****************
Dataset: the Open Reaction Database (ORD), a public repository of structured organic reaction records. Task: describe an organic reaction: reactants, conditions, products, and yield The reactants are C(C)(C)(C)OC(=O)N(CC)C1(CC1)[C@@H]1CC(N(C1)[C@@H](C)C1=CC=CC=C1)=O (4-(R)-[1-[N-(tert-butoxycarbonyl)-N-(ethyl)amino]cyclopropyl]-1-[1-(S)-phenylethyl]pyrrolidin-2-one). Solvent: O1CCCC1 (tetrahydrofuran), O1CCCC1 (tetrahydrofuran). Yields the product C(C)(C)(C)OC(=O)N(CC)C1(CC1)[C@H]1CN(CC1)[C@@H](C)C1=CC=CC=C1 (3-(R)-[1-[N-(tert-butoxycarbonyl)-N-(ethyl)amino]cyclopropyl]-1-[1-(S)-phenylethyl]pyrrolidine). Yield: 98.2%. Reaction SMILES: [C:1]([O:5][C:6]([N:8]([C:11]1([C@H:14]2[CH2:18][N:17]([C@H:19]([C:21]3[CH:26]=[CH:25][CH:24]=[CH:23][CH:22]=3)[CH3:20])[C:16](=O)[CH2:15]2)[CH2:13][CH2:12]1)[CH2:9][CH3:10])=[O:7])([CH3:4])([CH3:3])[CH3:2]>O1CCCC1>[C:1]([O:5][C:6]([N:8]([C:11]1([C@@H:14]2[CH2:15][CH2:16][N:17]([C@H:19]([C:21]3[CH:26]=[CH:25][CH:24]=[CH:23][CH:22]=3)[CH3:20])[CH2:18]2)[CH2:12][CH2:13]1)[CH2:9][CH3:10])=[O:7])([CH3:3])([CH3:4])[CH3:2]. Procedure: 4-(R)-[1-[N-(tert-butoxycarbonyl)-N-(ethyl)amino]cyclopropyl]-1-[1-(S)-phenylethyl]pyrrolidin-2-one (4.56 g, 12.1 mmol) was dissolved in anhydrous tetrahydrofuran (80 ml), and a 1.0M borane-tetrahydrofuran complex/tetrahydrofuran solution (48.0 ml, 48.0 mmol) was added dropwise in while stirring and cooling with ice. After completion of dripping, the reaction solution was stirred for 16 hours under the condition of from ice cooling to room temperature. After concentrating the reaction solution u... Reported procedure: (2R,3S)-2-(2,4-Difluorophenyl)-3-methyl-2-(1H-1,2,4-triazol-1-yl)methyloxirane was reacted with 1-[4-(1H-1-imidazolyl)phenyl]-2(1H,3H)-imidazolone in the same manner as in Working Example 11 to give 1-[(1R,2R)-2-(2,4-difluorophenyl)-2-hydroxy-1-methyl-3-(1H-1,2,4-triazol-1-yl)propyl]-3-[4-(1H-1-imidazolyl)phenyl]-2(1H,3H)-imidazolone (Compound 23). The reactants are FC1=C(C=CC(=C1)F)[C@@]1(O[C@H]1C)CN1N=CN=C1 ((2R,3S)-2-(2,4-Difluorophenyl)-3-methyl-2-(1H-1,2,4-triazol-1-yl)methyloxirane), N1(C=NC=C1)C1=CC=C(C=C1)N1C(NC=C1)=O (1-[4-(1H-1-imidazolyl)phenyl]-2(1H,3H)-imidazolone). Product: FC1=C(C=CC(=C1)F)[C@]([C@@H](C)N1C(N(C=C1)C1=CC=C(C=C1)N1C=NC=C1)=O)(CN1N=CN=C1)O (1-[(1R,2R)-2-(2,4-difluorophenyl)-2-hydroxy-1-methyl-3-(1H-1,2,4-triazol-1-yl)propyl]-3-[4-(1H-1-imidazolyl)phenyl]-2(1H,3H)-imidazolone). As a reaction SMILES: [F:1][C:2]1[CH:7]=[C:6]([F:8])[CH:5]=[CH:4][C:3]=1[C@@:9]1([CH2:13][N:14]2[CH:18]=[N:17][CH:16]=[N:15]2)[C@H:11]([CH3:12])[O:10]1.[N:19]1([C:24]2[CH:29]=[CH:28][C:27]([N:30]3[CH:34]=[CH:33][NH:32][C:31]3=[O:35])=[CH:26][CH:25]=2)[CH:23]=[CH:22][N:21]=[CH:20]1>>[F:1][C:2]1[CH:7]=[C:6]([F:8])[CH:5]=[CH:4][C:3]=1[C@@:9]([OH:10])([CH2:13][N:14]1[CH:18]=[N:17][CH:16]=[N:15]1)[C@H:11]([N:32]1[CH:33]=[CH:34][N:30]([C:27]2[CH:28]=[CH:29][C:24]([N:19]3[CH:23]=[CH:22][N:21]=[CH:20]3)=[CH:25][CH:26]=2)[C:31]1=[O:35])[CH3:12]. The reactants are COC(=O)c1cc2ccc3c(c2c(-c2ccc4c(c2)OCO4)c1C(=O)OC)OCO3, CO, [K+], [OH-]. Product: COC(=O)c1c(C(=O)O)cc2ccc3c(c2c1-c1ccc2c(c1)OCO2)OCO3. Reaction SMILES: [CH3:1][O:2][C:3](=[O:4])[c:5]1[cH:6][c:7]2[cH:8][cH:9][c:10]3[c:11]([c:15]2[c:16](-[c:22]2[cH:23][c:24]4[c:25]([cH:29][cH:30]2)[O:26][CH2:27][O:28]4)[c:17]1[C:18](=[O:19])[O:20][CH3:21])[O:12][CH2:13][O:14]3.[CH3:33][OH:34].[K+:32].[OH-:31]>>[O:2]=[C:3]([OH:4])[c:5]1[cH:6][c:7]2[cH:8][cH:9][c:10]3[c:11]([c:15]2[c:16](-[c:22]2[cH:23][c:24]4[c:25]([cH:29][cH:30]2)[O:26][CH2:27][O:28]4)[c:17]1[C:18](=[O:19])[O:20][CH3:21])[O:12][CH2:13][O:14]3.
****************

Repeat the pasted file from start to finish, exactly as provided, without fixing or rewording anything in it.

Dataset: the Open Reaction Database (ORD), a public repository of structured organic reaction records. Task: describe an organic reaction: reactants, conditions, products, and yield The reactants are C(C)(C)(C)OC(=O)N(CC)C1(CC1)[C@@H]1CC(N(C1)[C@@H](C)C1=CC=CC=C1)=O (4-(R)-[1-[N-(tert-butoxycarbonyl)-N-(ethyl)amino]cyclopropyl]-1-[1-(S)-phenylethyl]pyrrolidin-2-one). Solvent: O1CCCC1 (tetrahydrofuran), O1CCCC1 (tetrahydrofuran). Yields the product C(C)(C)(C)OC(=O)N(CC)C1(CC1)[C@H]1CN(CC1)[C@@H](C)C1=CC=CC=C1 (3-(R)-[1-[N-(tert-butoxycarbonyl)-N-(ethyl)amino]cyclopropyl]-1-[1-(S)-phenylethyl]pyrrolidine). Yield: 98.2%. Reaction SMILES: [C:1]([O:5][C:6]([N:8]([C:11]1([C@H:14]2[CH2:18][N:17]([C@H:19]([C:21]3[CH:26]=[CH:25][CH:24]=[CH:23][CH:22]=3)[CH3:20])[C:16](=O)[CH2:15]2)[CH2:13][CH2:12]1)[CH2:9][CH3:10])=[O:7])([CH3:4])([CH3:3])[CH3:2]>O1CCCC1>[C:1]([O:5][C:6]([N:8]([C:11]1([C@@H:14]2[CH2:15][CH2:16][N:17]([C@H:19]([C:21]3[CH:26]=[CH:25][CH:24]=[CH:23][CH:22]=3)[CH3:20])[CH2:18]2)[CH2:12][CH2:13]1)[CH2:9][CH3:10])=[O:7])([CH3:3])([CH3:4])[CH3:2]. Procedure: 4-(R)-[1-[N-(tert-butoxycarbonyl)-N-(ethyl)amino]cyclopropyl]-1-[1-(S)-phenylethyl]pyrrolidin-2-one (4.56 g, 12.1 mmol) was dissolved in anhydrous tetrahydrofuran (80 ml), and a 1.0M borane-tetrahydrofuran complex/tetrahydrofuran solution (48.0 ml, 48.0 mmol) was added dropwise in while stirring and cooling with ice. After completion of dripping, the reaction solution was stirred for 16 hours under the condition of from ice cooling to room temperature. After concentrating the reaction solution u... Reported procedure: (2R,3S)-2-(2,4-Difluorophenyl)-3-methyl-2-(1H-1,2,4-triazol-1-yl)methyloxirane was reacted with 1-[4-(1H-1-imidazolyl)phenyl]-2(1H,3H)-imidazolone in the same manner as in Working Example 11 to give 1-[(1R,2R)-2-(2,4-difluorophenyl)-2-hydroxy-1-methyl-3-(1H-1,2,4-triazol-1-yl)propyl]-3-[4-(1H-1-imidazolyl)phenyl]-2(1H,3H)-imidazolone (Compound 23). The reactants are FC1=C(C=CC(=C1)F)[C@@]1(O[C@H]1C)CN1N=CN=C1 ((2R,3S)-2-(2,4-Difluorophenyl)-3-methyl-2-(1H-1,2,4-triazol-1-yl)methyloxirane), N1(C=NC=C1)C1=CC=C(C=C1)N1C(NC=C1)=O (1-[4-(1H-1-imidazolyl)phenyl]-2(1H,3H)-imidazolone). Product: FC1=C(C=CC(=C1)F)[C@]([C@@H](C)N1C(N(C=C1)C1=CC=C(C=C1)N1C=NC=C1)=O)(CN1N=CN=C1)O (1-[(1R,2R)-2-(2,4-difluorophenyl)-2-hydroxy-1-methyl-3-(1H-1,2,4-triazol-1-yl)propyl]-3-[4-(1H-1-imidazolyl)phenyl]-2(1H,3H)-imidazolone). As a reaction SMILES: [F:1][C:2]1[CH:7]=[C:6]([F:8])[CH:5]=[CH:4][C:3]=1[C@@:9]1([CH2:13][N:14]2[CH:18]=[N:17][CH:16]=[N:15]2)[C@H:11]([CH3:12])[O:10]1.[N:19]1([C:24]2[CH:29]=[CH:28][C:27]([N:30]3[CH:34]=[CH:33][NH:32][C:31]3=[O:35])=[CH:26][CH:25]=2)[CH:23]=[CH:22][N:21]=[CH:20]1>>[F:1][C:2]1[CH:7]=[C:6]([F:8])[CH:5]=[CH:4][C:3]=1[C@@:9]([OH:10])([CH2:13][N:14]1[CH:18]=[N:17][CH:16]=[N:15]1)[C@H:11]([N:32]1[CH:33]=[CH:34][N:30]([C:27]2[CH:28]=[CH:29][C:24]([N:19]3[CH:23]=[CH:22][N:21]=[CH:20]3)=[CH:25][CH:26]=2)[C:31]1=[O:35])[CH3:12]. The reactants are COC(=O)c1cc2ccc3c(c2c(-c2ccc4c(c2)OCO4)c1C(=O)OC)OCO3, CO, [K+], [OH-]. Product: COC(=O)c1c(C(=O)O)cc2ccc3c(c2c1-c1ccc2c(c1)OCO2)OCO3. Reaction SMILES: [CH3:1][O:2][C:3](=[O:4])[c:5]1[cH:6][c:7]2[cH:8][cH:9][c:10]3[c:11]([c:15]2[c:16](-[c:22]2[cH:23][c:24]4[c:25]([cH:29][cH:30]2)[O:26][CH2:27][O:28]4)[c:17]1[C:18](=[O:19])[O:20][CH3:21])[O:12][CH2:13][O:14]3.[CH3:33][OH:34].[K+:32].[OH-:31]>>[O:2]=[C:3]([OH:4])[c:5]1[cH:6][c:7]2[cH:8][cH:9][c:10]3[c:11]([c:15]2[c:16](-[c:22]2[cH:23][c:24]4[c:25]([cH:29][cH:30]2)[O:26][CH2:27][O:28]4)[c:17]1[C:18](=[O:19])[O:20][CH3:21])[O:12][CH2:13][O:14]3.